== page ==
¶ 3 Beason and his wife, Dara Beason, brought an action against the defendant. The matter went to trial in Oklahoma County. The jury awarded $14,000,000 to Todd Beason and $1,000,000 to Dara Beason. The jurors then signed a "supplemental verdict form" allocating $5,000,000 of the $14,000,000 awarded to Todd Beason as actual noneconomic damages. The trial judge determined that all of Dara Beason's damages were noneconomic in nature.

¶ 4 The full text of 23 O.S. 2011 § 61.2 provides:

A. In any civil action arising from a claimed bodily injury, the amount of compensation which the trier of fact may award a plaintiff for economic loss shall not be subject to any limitation.
B. Except as provided in subsection C of this section, in any civil action arising from a claimed bodily injury, the amount of compensation which a trier of fact may award a plaintiff for noneconomic loss shall not exceed Three Hundred Fifty Thousand Dollars ($350,000.00), regardless of the number of parties against whom the action is brought or the number of actions brought.
C. Notwithstanding subsection B of this section, there shall be no limit on the amount of noneconomic damages which the trier of fact may award the plaintiff in a civil action arising from a claimed bodily injury resulting from negligence if the judge and jury finds, by clear and convincing evidence, that the defendant's acts or failures to act were:
1. In reckless disregard for the rights of others;
2. Grossly negligent;
3. Fraudulent; or
4. Intentional or with malice.
D. In the trial of a civil action arising from claimed bodily injury, if the verdict is for the plaintiff, the court, in a nonjury trial, shall make findings of fact, and the jury, in a trial by jury, shall return a general verdict accompanied by answers to interrogatories, which shall specify all of the following:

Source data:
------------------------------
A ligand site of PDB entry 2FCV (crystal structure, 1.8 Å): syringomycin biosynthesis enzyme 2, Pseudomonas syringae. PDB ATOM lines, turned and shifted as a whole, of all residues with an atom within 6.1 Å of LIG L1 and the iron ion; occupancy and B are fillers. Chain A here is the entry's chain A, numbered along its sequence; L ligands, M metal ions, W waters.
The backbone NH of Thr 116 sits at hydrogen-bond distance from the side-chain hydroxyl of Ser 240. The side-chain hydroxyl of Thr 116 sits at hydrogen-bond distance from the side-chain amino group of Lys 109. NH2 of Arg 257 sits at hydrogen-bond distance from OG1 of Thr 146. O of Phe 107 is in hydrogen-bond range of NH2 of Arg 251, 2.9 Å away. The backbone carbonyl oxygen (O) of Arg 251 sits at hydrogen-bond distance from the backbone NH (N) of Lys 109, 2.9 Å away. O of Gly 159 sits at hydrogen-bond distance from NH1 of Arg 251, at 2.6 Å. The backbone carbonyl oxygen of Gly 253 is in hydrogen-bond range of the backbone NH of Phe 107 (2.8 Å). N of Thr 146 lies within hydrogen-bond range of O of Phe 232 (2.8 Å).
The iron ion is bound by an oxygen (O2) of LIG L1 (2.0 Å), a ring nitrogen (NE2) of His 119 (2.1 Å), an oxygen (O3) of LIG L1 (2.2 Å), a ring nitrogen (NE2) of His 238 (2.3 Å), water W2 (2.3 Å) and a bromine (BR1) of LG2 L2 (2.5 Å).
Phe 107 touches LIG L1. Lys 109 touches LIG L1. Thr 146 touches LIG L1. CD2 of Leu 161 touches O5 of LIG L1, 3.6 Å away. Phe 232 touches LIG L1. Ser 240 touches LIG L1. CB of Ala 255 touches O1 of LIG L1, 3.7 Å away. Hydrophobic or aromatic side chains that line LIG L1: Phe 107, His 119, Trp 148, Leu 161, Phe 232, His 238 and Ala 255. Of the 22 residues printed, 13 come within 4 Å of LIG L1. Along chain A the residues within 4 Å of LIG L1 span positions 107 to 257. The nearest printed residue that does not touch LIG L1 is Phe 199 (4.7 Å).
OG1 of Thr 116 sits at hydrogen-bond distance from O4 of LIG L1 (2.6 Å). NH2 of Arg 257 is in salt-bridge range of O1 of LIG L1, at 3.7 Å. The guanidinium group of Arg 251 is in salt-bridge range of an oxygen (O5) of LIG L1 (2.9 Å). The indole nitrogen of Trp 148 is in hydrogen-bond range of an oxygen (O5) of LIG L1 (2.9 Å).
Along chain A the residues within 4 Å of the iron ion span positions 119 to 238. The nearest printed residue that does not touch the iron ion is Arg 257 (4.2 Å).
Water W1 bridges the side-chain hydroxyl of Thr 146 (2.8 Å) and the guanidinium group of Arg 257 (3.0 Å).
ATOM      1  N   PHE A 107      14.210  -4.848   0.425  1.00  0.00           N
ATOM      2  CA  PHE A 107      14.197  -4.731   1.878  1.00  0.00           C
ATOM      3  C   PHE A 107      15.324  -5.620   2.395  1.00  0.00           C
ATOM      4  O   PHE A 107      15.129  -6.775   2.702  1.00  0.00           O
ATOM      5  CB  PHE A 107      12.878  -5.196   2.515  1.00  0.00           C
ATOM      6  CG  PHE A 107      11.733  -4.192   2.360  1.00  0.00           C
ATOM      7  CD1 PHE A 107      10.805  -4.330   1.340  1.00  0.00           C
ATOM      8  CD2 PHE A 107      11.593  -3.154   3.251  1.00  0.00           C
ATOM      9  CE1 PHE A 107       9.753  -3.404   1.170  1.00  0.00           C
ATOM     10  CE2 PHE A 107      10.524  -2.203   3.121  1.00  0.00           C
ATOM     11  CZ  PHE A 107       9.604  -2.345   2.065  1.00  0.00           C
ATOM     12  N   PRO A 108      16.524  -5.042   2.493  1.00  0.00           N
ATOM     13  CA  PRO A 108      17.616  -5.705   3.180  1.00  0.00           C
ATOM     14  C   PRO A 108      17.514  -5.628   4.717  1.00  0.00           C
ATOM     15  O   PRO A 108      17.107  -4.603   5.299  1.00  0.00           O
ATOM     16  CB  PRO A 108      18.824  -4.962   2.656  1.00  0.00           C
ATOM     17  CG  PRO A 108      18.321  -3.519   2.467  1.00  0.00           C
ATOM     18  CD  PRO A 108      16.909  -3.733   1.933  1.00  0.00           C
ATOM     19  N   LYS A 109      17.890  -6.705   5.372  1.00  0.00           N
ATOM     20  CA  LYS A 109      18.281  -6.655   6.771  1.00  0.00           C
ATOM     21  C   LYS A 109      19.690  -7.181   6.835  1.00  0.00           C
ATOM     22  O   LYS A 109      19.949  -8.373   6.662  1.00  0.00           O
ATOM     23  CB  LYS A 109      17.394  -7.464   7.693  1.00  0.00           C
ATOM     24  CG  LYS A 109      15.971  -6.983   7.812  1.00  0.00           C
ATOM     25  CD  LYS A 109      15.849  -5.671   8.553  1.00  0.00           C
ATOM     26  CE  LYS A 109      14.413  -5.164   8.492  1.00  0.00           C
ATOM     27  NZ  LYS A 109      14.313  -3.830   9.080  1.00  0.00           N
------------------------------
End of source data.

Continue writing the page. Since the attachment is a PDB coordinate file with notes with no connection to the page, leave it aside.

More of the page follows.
1. The total compensatory damages recoverable by the plaintiff;
2. That portion of the total compensatory damages representing the plaintiff's economic loss;
3. That portion of the total compensatory damages representing the plaintiff's noneconomic loss; and
4. If alleged, whether the conduct of the defendant was or amounted to:
a. reckless disregard for the rights of others,
b. gross negligence,
c. fraud, or
d. intentional or malicious conduct.
E. In any civil action to recover damages arising from claimed bodily injury, after the trier of fact makes the findings required by subsection D of this section, the court shall enter judgment in favor of the plaintiff for economic damages in the amount determined pursuant to paragraph 2 of subsection D of this section, and subject to paragraph 4 of subsection D of this section, the court shall enter a judgment in favor of the plaintiff for noneconomic damages. Except as provided in subsection C of this section, in no event shall a judgment for noneconomic damages exceed the maximum recoverable amounts set forth in subsection B of this section. Subsection B of this section shall be applied in a jury trial only after the trier of fact has made its factual findings and determinations as to the amount of the plaintiff's damages.